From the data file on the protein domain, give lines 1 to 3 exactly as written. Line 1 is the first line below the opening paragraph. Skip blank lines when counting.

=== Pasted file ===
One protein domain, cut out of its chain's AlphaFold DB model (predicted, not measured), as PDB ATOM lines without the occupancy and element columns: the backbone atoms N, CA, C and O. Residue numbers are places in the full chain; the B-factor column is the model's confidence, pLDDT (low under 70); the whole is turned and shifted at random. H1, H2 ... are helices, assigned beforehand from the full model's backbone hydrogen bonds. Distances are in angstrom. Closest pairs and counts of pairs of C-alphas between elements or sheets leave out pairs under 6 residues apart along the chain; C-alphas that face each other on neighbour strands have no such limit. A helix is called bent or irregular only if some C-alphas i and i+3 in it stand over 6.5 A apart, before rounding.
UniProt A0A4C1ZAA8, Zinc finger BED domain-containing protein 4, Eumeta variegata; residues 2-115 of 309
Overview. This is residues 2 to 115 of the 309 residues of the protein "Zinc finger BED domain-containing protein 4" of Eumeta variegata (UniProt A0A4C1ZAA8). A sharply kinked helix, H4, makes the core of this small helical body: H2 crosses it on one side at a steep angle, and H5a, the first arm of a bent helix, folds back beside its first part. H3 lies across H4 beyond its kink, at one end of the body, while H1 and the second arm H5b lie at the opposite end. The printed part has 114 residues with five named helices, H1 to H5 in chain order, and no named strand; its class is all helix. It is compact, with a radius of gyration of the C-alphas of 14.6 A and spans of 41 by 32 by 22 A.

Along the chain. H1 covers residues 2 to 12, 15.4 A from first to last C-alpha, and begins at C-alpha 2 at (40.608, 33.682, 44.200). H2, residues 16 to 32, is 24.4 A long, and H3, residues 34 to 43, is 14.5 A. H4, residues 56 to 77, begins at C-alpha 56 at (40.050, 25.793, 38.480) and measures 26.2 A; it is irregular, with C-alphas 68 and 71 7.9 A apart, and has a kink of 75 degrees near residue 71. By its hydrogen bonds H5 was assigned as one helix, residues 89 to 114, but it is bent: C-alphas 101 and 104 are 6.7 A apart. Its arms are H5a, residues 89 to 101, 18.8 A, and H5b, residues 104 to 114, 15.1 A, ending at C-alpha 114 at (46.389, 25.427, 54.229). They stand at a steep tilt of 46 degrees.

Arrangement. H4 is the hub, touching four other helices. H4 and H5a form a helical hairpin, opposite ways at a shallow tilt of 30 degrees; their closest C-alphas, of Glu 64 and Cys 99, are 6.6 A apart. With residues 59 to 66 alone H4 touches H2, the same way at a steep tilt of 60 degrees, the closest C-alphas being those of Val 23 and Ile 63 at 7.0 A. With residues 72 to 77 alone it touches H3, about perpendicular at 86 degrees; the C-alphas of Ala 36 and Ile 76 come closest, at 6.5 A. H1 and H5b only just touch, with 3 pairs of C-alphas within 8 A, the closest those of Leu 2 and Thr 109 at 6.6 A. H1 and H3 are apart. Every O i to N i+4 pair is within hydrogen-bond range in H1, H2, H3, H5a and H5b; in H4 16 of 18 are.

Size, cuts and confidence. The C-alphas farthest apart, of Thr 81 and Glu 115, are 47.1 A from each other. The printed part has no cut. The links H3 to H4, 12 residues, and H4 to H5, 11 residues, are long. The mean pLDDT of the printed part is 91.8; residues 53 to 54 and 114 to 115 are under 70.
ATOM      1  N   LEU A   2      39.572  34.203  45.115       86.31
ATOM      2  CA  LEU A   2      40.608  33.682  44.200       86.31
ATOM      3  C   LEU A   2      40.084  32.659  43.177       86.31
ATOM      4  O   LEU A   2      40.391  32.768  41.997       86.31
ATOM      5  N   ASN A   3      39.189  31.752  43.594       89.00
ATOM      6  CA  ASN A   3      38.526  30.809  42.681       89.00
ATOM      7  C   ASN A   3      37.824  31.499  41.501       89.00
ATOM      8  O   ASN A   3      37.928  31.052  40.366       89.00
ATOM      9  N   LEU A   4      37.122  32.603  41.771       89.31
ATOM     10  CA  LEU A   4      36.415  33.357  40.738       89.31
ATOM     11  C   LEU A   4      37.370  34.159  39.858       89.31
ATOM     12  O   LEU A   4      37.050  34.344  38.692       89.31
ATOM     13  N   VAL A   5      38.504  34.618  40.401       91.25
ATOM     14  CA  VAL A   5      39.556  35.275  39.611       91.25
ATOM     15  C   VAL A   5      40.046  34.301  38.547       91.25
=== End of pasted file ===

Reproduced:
UniProt A0A4C1ZAA8, Zinc finger BED domain-containing protein 4, Eumeta variegata; residues 2-115 of 309
Overview. This is residues 2 to 115 of the 309 residues of the protein "Zinc finger BED domain-containing protein 4" of Eumeta variegata (UniProt A0A4C1ZAA8). A sharply kinked helix, H4, makes the core of this small helical body: H2 crosses it on one side at a steep angle, and H5a, the first arm of a bent helix, folds back beside its first part. H3 lies across H4 beyond its kink, at one end of the body, while H1 and the second arm H5b lie at the opposite end. The printed part has 114 residues with five named helices, H1 to H5 in chain order, and no named strand; its class is all helix. It is compact, with a radius of gyration of the C-alphas of 14.6 A and spans of 41 by 32 by 22 A.

Along the chain. H1 covers residues 2 to 12, 15.4 A from first to last C-alpha, and begins at C-alpha 2 at (40.608, 33.682, 44.200). H2, residues 16 to 32, is 24.4 A long, and H3, residues 34 to 43, is 14.5 A. H4, residues 56 to 77, begins at C-alpha 56 at (40.050, 25.793, 38.480) and measures 26.2 A; it is irregular, with C-alphas 68 and 71 7.9 A apart, and has a kink of 75 degrees near residue 71. By its hydrogen bonds H5 was assigned as one helix, residues 89 to 114, but it is bent: C-alphas 101 and 104 are 6.7 A apart. Its arms are H5a, residues 89 to 101, 18.8 A, and H5b, residues 104 to 114, 15.1 A, ending at C-alpha 114 at (46.389, 25.427, 54.229). They stand at a steep tilt of 46 degrees.